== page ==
Just as he neared the graveyard he heard a groan as from some one in distress. As the groans were repeated and he discovered they came directly from the graves or the house, his hair stood on end and he started to run, for graveyards have a dreadful and indescribable awe to boys in the night time. Ghosts of the departed seem to rise unbidden in all directions. The scampering of a few white sheep is magnified into a battalion of shrouded skeletons and then to add those unearthly groans was a holy terror.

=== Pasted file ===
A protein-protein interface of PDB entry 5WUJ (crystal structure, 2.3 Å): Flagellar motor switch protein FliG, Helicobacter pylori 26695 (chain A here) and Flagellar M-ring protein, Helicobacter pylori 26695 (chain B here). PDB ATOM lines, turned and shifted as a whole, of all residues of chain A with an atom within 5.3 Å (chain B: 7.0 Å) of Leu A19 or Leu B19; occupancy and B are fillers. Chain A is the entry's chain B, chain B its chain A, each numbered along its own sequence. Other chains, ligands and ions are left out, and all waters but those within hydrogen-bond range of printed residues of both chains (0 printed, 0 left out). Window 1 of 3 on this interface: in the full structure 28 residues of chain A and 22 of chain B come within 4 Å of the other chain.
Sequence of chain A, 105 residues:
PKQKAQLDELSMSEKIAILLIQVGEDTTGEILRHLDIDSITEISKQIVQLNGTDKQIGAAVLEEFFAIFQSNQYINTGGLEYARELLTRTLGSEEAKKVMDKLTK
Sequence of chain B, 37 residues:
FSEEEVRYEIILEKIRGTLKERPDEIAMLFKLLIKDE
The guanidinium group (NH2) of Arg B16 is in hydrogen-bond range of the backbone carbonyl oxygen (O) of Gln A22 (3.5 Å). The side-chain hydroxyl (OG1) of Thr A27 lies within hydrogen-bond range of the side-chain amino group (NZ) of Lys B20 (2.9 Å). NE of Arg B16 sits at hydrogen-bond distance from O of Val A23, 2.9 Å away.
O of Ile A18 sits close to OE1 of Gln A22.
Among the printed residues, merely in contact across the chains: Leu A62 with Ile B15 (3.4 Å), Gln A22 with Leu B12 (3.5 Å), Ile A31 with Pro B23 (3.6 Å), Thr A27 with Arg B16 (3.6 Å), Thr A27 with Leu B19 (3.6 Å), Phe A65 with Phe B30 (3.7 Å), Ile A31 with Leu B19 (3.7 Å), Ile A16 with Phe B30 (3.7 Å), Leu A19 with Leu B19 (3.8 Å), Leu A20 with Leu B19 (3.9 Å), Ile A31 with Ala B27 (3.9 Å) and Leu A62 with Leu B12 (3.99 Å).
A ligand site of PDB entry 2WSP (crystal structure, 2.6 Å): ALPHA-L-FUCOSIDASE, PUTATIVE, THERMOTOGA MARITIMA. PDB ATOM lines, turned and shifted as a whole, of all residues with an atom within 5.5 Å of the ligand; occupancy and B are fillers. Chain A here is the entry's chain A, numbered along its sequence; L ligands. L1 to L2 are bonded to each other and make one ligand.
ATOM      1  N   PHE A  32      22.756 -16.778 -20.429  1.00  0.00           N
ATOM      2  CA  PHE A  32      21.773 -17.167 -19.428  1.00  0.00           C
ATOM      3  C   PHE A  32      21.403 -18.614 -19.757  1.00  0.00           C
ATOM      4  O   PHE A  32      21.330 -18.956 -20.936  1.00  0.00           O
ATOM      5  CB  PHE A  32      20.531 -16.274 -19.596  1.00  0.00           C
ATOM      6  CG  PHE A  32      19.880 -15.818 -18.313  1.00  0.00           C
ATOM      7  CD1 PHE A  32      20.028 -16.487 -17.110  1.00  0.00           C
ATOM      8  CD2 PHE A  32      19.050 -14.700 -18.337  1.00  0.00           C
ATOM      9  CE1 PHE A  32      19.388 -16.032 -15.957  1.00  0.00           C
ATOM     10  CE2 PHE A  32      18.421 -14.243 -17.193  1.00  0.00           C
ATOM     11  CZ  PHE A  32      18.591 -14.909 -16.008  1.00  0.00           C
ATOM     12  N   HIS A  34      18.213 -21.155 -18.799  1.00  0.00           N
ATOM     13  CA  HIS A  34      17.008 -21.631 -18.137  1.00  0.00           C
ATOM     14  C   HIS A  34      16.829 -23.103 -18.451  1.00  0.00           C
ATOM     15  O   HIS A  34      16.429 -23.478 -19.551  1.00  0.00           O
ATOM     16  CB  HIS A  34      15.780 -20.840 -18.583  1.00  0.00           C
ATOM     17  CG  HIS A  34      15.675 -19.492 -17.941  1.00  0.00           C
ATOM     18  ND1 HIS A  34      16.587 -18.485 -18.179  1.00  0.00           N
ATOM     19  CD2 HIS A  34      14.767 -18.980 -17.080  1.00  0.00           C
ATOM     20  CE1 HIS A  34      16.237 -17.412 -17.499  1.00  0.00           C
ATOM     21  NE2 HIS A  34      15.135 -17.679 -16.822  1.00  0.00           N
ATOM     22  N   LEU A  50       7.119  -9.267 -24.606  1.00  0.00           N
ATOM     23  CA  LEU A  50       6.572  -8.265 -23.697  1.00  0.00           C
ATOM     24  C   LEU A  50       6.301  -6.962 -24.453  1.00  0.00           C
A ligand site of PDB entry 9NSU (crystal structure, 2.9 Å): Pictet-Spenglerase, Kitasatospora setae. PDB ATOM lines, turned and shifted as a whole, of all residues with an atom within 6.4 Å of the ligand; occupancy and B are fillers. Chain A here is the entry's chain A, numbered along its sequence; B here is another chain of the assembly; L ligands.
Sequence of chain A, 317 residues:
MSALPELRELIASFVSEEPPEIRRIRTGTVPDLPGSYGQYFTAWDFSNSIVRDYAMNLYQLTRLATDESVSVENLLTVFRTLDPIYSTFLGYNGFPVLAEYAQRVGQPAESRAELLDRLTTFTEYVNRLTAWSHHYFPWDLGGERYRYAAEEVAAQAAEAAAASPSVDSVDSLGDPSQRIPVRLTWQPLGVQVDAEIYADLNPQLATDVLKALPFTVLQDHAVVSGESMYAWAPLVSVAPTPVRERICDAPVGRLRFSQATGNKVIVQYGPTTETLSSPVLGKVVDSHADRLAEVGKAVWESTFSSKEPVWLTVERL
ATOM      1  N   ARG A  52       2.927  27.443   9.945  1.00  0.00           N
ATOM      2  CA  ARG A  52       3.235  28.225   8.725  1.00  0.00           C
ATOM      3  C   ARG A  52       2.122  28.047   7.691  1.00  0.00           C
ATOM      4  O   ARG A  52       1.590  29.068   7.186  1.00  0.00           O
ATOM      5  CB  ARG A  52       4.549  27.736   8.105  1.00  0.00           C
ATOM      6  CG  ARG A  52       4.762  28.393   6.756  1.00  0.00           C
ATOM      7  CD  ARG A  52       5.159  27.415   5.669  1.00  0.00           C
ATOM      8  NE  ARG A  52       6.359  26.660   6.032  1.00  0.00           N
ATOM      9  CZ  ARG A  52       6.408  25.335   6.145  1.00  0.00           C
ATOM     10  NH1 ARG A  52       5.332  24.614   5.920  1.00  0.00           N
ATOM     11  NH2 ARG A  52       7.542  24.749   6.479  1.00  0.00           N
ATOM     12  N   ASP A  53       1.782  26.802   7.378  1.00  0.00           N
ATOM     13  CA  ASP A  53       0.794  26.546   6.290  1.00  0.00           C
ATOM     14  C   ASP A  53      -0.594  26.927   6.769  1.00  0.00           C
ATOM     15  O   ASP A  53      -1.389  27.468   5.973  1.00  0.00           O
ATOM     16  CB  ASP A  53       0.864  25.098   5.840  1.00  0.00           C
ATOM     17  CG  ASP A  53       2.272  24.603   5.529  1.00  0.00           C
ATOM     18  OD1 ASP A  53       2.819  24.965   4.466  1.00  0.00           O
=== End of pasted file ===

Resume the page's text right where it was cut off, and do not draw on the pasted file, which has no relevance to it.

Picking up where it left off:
After he was fairly past he stopped running and reasoned thus -- I will be ashamed to go home and acknowledge I was frightened on coming past the old graveyard, I must go back and find out the cause of that noise. He went back, got over the fence and followed the sound which appeared now to come from the house. He opened the door and went in and felt all around from one room to another. Matches were unknown, and he had no way to strike a light. Nothing could be found inside. On stepping out the door the sound increased and he became convinced that it came from under the house. He got down and crawled under. A choking noise was now added to the groan. He called but there was not answer. He made his way as fast as he could squeeze himself under the floor and grabbed hold of some object. His excitement was intense, but it soon subsided when he found he had hold of a poor sheep whose head had become so wedged under a timber that it couldn’t even bleat. He soon released it and went on his way home nor sorry that he had investigated.